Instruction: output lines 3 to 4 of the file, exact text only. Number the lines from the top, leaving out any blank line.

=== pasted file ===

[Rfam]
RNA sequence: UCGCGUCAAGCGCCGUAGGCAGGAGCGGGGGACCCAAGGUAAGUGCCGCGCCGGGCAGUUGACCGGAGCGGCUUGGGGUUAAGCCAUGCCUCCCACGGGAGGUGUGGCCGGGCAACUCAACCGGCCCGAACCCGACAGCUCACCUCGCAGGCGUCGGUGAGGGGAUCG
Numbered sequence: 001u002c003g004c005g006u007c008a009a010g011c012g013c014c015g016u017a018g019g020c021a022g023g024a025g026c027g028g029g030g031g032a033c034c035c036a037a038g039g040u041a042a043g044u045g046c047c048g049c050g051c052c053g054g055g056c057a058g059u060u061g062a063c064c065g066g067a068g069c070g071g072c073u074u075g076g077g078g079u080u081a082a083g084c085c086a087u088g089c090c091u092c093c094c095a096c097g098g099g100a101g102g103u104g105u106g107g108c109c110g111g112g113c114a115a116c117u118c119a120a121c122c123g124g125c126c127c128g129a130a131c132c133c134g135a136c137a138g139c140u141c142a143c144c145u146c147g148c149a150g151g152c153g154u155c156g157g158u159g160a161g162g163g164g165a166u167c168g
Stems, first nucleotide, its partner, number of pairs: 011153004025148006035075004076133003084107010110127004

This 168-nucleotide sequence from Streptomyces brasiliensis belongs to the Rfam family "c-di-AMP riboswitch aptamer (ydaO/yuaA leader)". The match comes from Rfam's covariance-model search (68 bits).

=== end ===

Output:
Numbered sequence: 001u002c003g004c005g006u007c008a009a010g011c012g013c014c015g016u017a018g019g020c021a022g023g024a025g026c027g028g029g030g031g032a033c034c035c036a037a038g039g040u041a042a043g044u045g046c047c048g049c050g051c052c053g054g055g056c057a058g059u060u061g062a063c064c065g066g067a068g069c070g071g072c073u074u075g076g077g078g079u080u081a082a083g084c085c086a087u088g089c090c091u092c093c094c095a096c097g098g099g100a101g102g103u104g105u106g107g108c109c110g111g112g113c114a115a116c117u118c119a120a121c122c123g124g125c126c127c128g129a130a131c132c133c134g135a136c137a138g139c140u141c142a143c144c145u146c147g148c149a150g151g152c153g154u155c156g157g158u159g160a161g162g163g164g165a166u167c168g
Stems, first nucleotide, its partner, number of pairs: 011153004025148006035075004076133003084107010110127004